Tube Talk (tales and tutorials)

If you've ever been in London, chances are you've been in the London Underground
image from londontravelogue.wordpress.com
Ah, that's not to bad. But that's when it's empty.
Which is any time from, say, 12 til 5. At night. So not when you need the tube...

So I thought I would make...
Tania's Guide to Tubes
In which she will guide you through rails, etiquette, and sweat patches.

Although the London Tube seems confusing, it really isn't. You just have to know where you're going and where you are.
Look at that. Confusing, right?
But if you think about it, it isn't. I've lived in London (well, Greater London) all my life. I've been to about... 20 of those destinations. So really, relax.
Here is a little sample story. Because people like sample stories, right?
I'm a 22 year old single woman. Attractive (obviously). And I'm about to go to a friend's 23rd Birthday Party. Thus I am dolled up, as little baggage as possible, and I only know a little about London.
Thankfully, you can get little Tube Maps which are small enough to fit into a clutch bag, so here I am, nose pressed against it (oh dear I'm getting my face powder on it :S) because the font is so darn teeny that I can just make out the words "Transport for London" before I need my magnifying glass. Okay, not true, the text is pretty clear as long as you are younger than 45 and your eyesight isn't failing you yet.
I live in West Wickham, so I took the National Rail to Charing X (for those not in the know, this is Londoner for Cross. Because we're lazy).
But now, my party is in a restaurant just off Baker Street, before we head back to the lovely lady's house in Kensington.

First things first, prepare well.
Tubes are hot, sweaty and smelly. This is a party, so it's likely to be in the evening. Rush hour, to be precise. Thankfully everybody is heading in the opposite direction to you, out of London. Well, mostly.

HYGIENE (why does that look spelt wrong?)
So, deodorant/anti-perspirant. You want a good one, which advertises as "EXTREME" and the sad thing is, men's stuff is usually advertised as such. Which you don't want. So go hunting.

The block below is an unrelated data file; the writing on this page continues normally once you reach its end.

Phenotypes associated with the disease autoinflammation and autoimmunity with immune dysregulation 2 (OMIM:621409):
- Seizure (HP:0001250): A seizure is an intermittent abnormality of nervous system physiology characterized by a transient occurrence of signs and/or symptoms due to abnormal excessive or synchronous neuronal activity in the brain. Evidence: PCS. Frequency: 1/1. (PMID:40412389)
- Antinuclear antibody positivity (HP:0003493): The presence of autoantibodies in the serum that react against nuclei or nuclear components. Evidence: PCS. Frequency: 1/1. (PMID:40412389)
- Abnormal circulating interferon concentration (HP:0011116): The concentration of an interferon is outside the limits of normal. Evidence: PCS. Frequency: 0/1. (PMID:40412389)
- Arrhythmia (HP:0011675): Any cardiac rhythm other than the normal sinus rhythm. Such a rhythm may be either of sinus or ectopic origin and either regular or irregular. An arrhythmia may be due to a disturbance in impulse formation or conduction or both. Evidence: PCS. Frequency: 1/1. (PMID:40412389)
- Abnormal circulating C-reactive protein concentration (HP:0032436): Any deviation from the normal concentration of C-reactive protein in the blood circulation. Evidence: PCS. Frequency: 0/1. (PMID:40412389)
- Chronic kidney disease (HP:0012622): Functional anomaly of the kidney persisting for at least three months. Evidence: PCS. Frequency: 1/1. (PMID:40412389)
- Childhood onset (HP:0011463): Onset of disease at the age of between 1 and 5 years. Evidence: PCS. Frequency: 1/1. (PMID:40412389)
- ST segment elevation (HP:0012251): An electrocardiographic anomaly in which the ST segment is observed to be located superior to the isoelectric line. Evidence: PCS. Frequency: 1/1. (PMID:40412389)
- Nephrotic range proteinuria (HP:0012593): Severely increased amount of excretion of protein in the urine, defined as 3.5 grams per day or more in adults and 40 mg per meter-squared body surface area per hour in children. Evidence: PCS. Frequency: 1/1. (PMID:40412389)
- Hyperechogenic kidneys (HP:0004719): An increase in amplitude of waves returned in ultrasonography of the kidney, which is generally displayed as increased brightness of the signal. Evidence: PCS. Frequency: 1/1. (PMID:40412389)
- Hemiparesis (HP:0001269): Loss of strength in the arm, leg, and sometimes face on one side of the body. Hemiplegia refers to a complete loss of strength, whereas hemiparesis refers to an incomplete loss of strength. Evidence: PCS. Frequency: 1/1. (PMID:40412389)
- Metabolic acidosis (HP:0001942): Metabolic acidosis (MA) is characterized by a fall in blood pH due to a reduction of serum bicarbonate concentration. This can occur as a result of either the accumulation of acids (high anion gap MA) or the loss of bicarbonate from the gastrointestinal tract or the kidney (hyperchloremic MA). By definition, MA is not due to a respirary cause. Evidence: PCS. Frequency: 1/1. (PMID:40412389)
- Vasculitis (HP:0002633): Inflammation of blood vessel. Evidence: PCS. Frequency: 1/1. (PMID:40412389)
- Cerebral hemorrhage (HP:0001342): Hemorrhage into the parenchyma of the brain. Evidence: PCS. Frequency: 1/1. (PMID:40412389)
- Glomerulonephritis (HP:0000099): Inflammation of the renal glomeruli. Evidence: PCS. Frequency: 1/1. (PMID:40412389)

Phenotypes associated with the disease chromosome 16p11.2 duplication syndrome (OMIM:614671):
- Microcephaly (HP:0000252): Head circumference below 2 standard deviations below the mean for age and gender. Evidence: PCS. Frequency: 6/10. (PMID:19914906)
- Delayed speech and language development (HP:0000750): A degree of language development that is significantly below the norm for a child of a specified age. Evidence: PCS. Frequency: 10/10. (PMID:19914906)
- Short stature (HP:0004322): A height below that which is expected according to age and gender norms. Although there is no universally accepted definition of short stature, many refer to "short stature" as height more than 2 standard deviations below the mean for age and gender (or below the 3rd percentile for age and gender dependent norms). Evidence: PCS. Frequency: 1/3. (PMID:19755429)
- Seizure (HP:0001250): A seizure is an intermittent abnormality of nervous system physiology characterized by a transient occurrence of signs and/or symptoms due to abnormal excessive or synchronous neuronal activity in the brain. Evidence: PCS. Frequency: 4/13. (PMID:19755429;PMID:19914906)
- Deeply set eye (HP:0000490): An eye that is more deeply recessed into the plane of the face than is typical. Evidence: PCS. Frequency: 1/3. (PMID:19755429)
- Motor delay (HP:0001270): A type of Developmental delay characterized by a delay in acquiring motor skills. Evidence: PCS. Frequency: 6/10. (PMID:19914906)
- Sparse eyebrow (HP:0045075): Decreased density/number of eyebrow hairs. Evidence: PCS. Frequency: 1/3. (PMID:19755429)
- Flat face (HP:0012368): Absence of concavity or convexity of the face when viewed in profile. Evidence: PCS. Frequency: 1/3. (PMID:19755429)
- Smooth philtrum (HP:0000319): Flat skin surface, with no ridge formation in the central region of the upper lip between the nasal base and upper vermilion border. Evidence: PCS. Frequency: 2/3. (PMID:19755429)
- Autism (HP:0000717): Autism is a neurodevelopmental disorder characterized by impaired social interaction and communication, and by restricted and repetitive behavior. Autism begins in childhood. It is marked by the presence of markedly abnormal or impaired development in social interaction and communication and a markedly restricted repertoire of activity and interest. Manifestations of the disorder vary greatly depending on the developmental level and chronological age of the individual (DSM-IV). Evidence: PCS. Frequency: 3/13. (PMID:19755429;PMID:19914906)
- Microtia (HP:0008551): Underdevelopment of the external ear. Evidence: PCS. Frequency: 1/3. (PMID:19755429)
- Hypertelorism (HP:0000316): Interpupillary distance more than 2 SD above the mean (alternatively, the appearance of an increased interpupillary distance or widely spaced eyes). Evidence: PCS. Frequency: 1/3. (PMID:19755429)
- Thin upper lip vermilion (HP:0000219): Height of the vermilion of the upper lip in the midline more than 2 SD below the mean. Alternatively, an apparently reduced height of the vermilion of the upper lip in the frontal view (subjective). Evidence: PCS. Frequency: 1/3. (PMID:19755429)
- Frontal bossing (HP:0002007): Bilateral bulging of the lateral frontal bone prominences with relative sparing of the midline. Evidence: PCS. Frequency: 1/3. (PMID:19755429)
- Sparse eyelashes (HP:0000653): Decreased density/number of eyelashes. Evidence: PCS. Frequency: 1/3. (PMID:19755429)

Once you've found that great deodorant, you'll want a travel bottle. Of perfume too, if that's your thing (if so, virtually scentless deo is probably better, unless you like the smell of J'adore mixed with Aloe Vera body spray).
Apply liberally before dressing.

This is a difficult one. Tubes have horrible lighting, so if you are planning on meeting any prospective boyfriends on them, you're going to need the right makeup. If you just want to look good for your evening out, it's still difficult. 
As I said they are hot and sweaty. And you will be too, because unless you spray deodorant on your face (which you can feel free to do) you're bound to perspire a little. 
Foundation, I have found (well, I use tinted moisturiser but still) is probably not the best idea, unless you have a good mousse one - these tend to be less apt to run than liquid (haven't tried any of that solid-liquid stuff yet). Also, keep it light, you're going to want to touch up when you reach your destination.
Eye makeup you can pretty much do what you want, but I'm not sure about the merits of mascara and gel eyeliner in such situations, I haven't tried.
Lipstick. I (although I am an attractive 22 year old) don't wear this, so experiment. Or just put it on later. I'd recommend using lip balm though, my lips get really chapped on tubes :(

This is going to go wrong. There is mucho wind in a tube station, as the tubes go past. So you'll want a travel hairbrush, and to use mousse or hairspray before hand. Toothbrushes are actually very useful for brushing down flyaway hairs (and also useful if you're so smashed you have to stay the night in Kensington) 

Please please please don't wear those beautiful Louboutins. I know you'd look stupid walking through the station wearing little fold up pumps with your fab LBD (or LWD for summer), but for the journey they are so much better. I can't tell you the number of times people have trodden on, stuck their briefcase on, their SUITCASE on my foot. And I couldn't bear your beautiful heels snapping or getting scuffed because of some BEASTLY business man who will never see the true merits of nice shoes. By all means take them along, but remember you are going on escalators. And if you lose a heel down that gap, you ain't ever gettin' it back. Also, seeing as I'm going back to Kensington, I'm going to have to walk a little.

Now we're nicely prepared, (and don't forget your pepper spray and rape alarm :D) and in Charing Cross. Sometimes Charing Cross is a very irritating place. Because you have to saunter out of the station and down to Embankment to get the tube. But luckily you need the Bakerloo, so you can go from Charing Cross. You should always buy a travel card, because the chances of you not wanting a tube or bus as well as a train is unlikely.